Menzies Aviation is focusing on cargo and emerging markets as the world begins a slow return to normality in the wake of Covid-19
The increase in cargo operations Menzies Aviation is seeing all over the world could be instrumental in driving the growth of its ground handler services.
Executive vice president Middle East, Africa and Asia Charles Wyley says the ground handler has now broken the 50 station mark for cargo operations, having grown from 36 to 53 in the last year.
While the growth has meant Menzies has been able to penetrate new markets, including Pakistan and Iraq, he is also confident that the company can use the stations as a showcase for its operations, with the aim of then signing contracts to provide other complementary ground-handling services.
Wyley says: “If we can look at cargo going into the airport first and then those aircraft that come in, they need a ground-handling aspect. The aircraft needs fuelling and the aircraft needs to be serviced from the ground from a safe, secure operation.”
But he also admits the strategy of growing the number of cargo stations Menzies operates is serving the company well, particularly during the Covid-19 pandemic when most passenger aircraft have been grounded but the demand for air freight has grown heavily.
Wyley adds: “We have been increasingly focused on growing our cargo business worldwide through different avenues such as acquisition, organic growth and partnerships, so this achievement was a major milestone for us.
“Our cargo team has not only expanded the cargo network, but has grown key relationships and secured contract wins with the likes of Qatar Airways Cargo in the UK, the US, Australia and New Zealand, and United Airlines Cargo in Sydney and Melbourne while facing the unpredictability and challenges of the past 15 months.
“This milestone has highlighted the success of our strategy for cargo growth and only reaffirms its presence as part of our core long-term strategy.”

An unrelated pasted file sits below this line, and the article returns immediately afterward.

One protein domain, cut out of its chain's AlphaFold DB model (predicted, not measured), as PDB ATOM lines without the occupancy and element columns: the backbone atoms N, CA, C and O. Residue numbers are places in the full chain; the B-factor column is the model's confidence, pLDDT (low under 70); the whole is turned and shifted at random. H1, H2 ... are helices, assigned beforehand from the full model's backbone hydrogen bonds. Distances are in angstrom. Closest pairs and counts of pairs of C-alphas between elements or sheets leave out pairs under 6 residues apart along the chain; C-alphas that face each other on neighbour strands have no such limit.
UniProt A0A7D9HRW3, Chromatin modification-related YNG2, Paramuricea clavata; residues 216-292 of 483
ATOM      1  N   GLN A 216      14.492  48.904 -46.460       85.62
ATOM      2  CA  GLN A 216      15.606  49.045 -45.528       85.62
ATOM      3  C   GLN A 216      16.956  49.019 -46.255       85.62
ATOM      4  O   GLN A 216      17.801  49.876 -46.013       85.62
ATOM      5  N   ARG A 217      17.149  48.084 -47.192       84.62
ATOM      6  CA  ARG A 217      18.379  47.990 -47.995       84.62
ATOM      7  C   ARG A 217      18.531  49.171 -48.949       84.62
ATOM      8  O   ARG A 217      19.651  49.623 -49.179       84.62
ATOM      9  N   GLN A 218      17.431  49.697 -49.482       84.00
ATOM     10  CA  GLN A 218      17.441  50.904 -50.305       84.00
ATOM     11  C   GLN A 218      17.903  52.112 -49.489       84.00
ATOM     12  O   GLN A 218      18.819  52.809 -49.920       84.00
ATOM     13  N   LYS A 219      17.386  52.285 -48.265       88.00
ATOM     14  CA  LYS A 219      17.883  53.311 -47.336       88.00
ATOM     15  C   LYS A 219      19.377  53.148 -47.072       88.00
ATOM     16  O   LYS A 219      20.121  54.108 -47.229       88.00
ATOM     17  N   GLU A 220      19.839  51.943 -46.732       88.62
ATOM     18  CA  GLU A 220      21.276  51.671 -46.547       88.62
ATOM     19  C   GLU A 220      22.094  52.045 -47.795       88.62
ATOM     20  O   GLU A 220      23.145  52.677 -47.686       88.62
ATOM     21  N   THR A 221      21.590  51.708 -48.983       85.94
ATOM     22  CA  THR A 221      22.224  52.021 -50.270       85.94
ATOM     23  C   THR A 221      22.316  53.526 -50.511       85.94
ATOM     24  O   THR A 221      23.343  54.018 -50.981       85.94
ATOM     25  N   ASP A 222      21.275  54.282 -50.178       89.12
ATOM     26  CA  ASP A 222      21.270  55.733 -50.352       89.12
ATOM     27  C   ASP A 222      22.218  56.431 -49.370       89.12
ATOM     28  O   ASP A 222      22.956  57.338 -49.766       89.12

Wyley adds Menzies is also deliberately targeting emerging markets like Iraq, where operations began in April following the launch of its joint venture MASIL with Iraqi Airways, and Pakistan as it allows them to bring in best practices from around the world to the benefit of the new customer.
It also allows Menzies to develop existing relationships with cargo carriers by working together in the developing markets Wyley says, citing the example of the work being undertaken together with Qatar Airways Cargo in the new Pakistan venture, where Menzies acquired a 51 per cent stake in aviation services business Royal Airport Services.
He adds emerging markets are very much on the map for further stations, thanks to the growth rates and higher yield returns they offer.
“The potential for further growth in some of these markets based on all the analysis available to us and despite the impact of Covid-19, is high,” Wyley says.
“The Middle East, the Far East, Indonesia and Latin America have all featured in our recent business development efforts and will only become more important pieces of our global portfolio.”
And he admits that working in such markets can also provide unique challenges beyond simply understanding the governmental, political and regulatory frameworks.
For instance much of Iraq is still suffering from the ongoing impact of the US invasion and occupation of the country.
However, Wyley says none of the ongoing issues are particularly prevalent at Baghdad International Airport where Menzies has its new operations.
“This is one of the securest places within Iraq,” he says. “So you know, we brief our teams, we provide them support and also we expect the government of the country to be able to secure the airport zone to allow it to have continuous operations.”
However, he is quick to add the new business will not be at the expense of Menzies’ current operations, which are also being targeted for growth too.
Wyley says: “We still see the potential for targeted growth in our existing markets, particularly in cargo and fuels.
“For example winning the Avianca Cargo contract in Miami as the gateway to Latin America, or seeking out opportunities in Oceania to enter the fuels market there alongside our well-established and successful cargo and ground handling businesses.”
Wyley adds the emerging-market growth strategy was also in place long before Covid-19 struck, although he admits the success of the plan is expected to be reinforced by the pandemic.
He says: “The recovery rate is forecast to be considerably stronger and there is potential for Menzies to enhance standards and processes for customers. Expanding our network into these markets with strong growth dynamics will be a key part of our growth, utilising all of our product categories.
“Within the ground handling market, we will target high volume, high value contracts in key locations making better use of resources and enabling increased customer service and engagement. Where market dynamics are favourable, we will also seek to selectively expand our ancillary product portfolio.”
Of course, with vaccination programmes rolling out across the world we can all be grateful that the world is emerging from Covid-19. In which case, it will be interesting to see if Menzies’ focus on emerging markets for cargo and other services pays of as well as hoped.